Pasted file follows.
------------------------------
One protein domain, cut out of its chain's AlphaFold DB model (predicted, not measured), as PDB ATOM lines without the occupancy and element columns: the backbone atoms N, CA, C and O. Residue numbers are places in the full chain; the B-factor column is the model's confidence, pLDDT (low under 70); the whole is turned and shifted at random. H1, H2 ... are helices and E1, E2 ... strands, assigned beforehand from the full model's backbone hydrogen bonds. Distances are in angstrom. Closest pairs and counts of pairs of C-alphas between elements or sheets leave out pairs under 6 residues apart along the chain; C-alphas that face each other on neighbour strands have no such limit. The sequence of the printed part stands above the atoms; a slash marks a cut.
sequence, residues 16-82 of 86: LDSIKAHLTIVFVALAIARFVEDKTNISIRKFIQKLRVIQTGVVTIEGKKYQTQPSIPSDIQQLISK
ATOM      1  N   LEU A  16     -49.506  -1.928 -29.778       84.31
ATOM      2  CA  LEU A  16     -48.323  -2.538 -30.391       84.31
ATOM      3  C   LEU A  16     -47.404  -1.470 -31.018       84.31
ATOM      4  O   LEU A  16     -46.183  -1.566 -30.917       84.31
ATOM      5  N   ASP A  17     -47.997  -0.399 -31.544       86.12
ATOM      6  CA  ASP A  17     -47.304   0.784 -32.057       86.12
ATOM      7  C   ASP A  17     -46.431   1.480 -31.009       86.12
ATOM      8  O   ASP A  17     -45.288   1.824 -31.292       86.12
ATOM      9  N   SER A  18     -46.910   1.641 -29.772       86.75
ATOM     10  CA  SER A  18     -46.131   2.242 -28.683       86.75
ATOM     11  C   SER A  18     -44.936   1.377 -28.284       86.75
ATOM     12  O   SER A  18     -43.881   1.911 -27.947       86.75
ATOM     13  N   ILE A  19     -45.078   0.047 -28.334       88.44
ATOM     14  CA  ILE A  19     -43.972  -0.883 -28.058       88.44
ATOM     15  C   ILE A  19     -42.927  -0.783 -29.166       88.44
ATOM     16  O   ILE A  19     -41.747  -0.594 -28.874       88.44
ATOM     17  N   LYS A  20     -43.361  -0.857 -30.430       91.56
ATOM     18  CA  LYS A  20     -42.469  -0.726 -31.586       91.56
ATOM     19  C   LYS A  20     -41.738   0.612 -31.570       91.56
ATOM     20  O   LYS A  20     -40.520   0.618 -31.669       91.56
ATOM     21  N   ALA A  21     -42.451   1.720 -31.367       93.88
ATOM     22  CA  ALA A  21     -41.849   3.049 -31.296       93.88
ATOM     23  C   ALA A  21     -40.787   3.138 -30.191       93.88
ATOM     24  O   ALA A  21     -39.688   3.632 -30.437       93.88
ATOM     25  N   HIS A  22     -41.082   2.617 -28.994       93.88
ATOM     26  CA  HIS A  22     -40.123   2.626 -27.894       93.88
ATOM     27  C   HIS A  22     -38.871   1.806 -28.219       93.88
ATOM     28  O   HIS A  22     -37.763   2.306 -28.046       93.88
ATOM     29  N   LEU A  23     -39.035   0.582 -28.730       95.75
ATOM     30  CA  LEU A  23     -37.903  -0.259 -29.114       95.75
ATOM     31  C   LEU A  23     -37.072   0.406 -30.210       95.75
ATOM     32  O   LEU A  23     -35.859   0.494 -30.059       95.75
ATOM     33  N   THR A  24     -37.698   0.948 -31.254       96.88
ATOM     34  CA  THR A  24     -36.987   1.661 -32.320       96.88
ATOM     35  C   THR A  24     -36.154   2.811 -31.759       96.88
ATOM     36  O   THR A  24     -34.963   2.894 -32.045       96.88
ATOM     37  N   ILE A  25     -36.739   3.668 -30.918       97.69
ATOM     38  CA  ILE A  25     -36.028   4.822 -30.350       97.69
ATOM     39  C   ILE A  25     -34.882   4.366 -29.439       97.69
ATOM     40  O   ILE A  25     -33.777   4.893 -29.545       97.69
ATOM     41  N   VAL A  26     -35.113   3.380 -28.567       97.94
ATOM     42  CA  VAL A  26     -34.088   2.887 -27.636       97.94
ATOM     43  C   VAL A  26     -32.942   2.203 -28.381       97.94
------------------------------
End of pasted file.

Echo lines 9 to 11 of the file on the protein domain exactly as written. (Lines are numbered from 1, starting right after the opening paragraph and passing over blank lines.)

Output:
ATOM      8  O   ASP A  17     -45.288   1.824 -31.292       86.12
ATOM      9  N   SER A  18     -46.910   1.641 -29.772       86.75
ATOM     10  CA  SER A  18     -46.131   2.242 -28.683       86.75